Dads are the best. They protect us, help us, and teach us new things. Even when we’re adults, our dads still are the leaders of the family. If your father doesn’t have an estate plan, give him the gift of a planning session, as that might help repay some of the amazing things your dad has done for you.
In the spirit of protection, in this article, we’ll discuss who and what your estate plan can protect. If you or your dad don’t have one, it’s time to get going on that process ASAP. Contact an attorney to discuss your options in setting up an estate plan.
Estate Plans Protect Beneficiaries
Once upon a time, estate planning was thought of as something only rich people needed, as it was their wealthy beneficiaries who would benefit from having a place in plan. However, that conception has totally changed, and there are a lot of middle-class families who can seriously benefit from having an estate plan in the event something happens to the breadwinner(s) of the family.
No matter what you’re leaving behind, if you don’t have a plan for what happens when you pass away, you will have no control over where it goes—it might even be sold and the proceeds given to creditors. Beneficiaries are protected with estate planning, as the major component of estate planning involves designating who you want to receive your assets. Without a plan, the court will decide who gets what, and that process can not only rack up fees, it can also get ugly. The court doesn’t know your family history, so it doesn’t know who should and shouldn’t be receiving any money.
Heirs Get Spared the IRS (Kind Of)
Sometimes, when setting up an estate plan, there are legal ways to minimize and shrink your tax burden. If estate planning is about protecting loved ones, what better way to do so than to keep them away from the IRS? One essential of estate planning is transferring assets in a way that creates the smallest tax burden for heirs. Though it’s foolhardy to say taxes will be wiped out totally, they can be reduced with savvy planning.
Even just a little foresight can enable people—especially married couples—to reduce federal/state estate and state inheritance taxes. Without a plan in place that has been developed by a professional, your beneficiaries might end up shelling out quite a bit of cash to Uncle Sam.
Keeping Kids Safe
Another major benefit to estate planning is that it helps plan for the unthinkable. No one thinks something bad will happen to them, but you never know, in this crazy world. If you have minor children, setting up guardianship for them will keep them in a stable home if you and your spouse die before they turn eighteen. Without a will naming guardians for your kids, courts step in and decide who raises them. An impartial judge who has never met your family really is not the best person to decide such an intimate, life-changing decision.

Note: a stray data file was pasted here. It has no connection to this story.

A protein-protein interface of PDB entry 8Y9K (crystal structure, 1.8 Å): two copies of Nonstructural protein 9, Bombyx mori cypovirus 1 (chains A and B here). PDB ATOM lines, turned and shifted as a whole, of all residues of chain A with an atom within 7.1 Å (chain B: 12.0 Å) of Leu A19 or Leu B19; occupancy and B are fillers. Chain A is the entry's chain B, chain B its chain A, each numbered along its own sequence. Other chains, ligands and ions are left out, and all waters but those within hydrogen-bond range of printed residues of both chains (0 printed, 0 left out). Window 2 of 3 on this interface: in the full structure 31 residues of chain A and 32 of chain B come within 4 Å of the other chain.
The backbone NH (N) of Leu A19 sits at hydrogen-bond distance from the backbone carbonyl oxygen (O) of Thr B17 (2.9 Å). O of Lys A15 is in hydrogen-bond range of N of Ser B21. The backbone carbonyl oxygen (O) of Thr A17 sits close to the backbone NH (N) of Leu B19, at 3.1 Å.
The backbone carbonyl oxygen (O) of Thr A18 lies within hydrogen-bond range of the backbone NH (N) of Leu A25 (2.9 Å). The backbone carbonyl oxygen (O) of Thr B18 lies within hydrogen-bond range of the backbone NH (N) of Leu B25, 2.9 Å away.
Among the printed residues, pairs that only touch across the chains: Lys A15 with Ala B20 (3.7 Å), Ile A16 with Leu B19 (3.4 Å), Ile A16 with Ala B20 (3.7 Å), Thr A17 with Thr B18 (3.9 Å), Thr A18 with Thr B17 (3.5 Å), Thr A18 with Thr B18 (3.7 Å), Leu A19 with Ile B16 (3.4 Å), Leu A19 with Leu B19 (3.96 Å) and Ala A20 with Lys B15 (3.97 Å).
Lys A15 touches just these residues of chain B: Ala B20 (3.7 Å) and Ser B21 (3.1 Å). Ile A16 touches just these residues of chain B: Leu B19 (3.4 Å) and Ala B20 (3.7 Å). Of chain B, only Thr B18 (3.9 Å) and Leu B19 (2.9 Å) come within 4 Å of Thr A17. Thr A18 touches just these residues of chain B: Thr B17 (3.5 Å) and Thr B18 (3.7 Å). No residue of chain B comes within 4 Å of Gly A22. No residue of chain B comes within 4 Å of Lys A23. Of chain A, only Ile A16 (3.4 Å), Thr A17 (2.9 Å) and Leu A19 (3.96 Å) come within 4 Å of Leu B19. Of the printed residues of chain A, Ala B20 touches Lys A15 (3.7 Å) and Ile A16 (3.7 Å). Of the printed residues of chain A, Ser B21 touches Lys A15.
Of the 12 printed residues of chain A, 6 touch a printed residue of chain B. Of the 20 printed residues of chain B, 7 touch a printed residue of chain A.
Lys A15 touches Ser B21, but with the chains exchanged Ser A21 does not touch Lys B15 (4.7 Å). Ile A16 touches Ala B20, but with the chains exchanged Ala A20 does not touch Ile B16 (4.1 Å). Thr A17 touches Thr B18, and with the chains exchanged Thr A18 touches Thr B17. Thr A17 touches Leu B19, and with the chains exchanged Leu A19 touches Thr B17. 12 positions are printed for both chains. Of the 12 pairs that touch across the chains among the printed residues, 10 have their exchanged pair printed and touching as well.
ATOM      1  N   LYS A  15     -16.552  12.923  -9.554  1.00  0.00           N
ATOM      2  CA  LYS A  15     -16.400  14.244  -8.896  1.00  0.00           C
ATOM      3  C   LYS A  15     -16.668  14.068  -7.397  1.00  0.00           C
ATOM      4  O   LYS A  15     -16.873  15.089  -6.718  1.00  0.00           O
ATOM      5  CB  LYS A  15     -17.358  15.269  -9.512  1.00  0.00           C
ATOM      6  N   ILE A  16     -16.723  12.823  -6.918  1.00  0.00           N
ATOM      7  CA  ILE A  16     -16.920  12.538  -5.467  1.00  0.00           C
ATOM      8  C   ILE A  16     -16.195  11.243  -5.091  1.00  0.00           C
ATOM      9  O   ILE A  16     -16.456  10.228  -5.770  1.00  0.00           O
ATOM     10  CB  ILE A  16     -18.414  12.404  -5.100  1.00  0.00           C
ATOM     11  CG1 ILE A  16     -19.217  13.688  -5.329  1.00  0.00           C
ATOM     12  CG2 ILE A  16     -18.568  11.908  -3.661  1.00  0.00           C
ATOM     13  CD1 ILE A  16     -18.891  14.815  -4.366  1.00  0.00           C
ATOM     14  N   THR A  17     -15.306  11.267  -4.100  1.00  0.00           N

Even if your dad’s kids are grown now, yours might not be. Protecting kids is what dads do—and estate plans can help.
Say Goodbye to Messy Family Situations
We’ve all seen or heard these horror stories, and we might even know of them occurring in real life—perhaps in our own family. When someone dies without a will, the war between family members begins. It gets really ratcheted up if the person has a considerable amount of money. Someone always thinks they deserve money the most, even if they’re notoriously irresponsible. The result is ugly squabbling that can even end up in litigation, racking up not only family animosity, but also a ton in legal fees.
Bypass that mess by having an estate plan. The plan will stop fights before they begin, as you decide who controls your finances if you become incapacitated, and you decide what happens to your assets (money, property, etc.) after you die. You can even come up with individualized plans for your relatives, such as a trust fund for someone who isn’t responsible to inherit a lump sum but still should get something. Telling your family situation to a lawyer, who is bound by client confidentiality, will help the practitioner decide what is best for your family.
As you can see, there are some major benefits to having an estate plan in place. Don’t try to set one up yourself, as there are a lot of minor technicalities to legal documents, and a lot can go wrong. Instead, discuss options with an estate planning attorney, who will help you get the necessary documents together. Schedule an appointment and find out more on our website.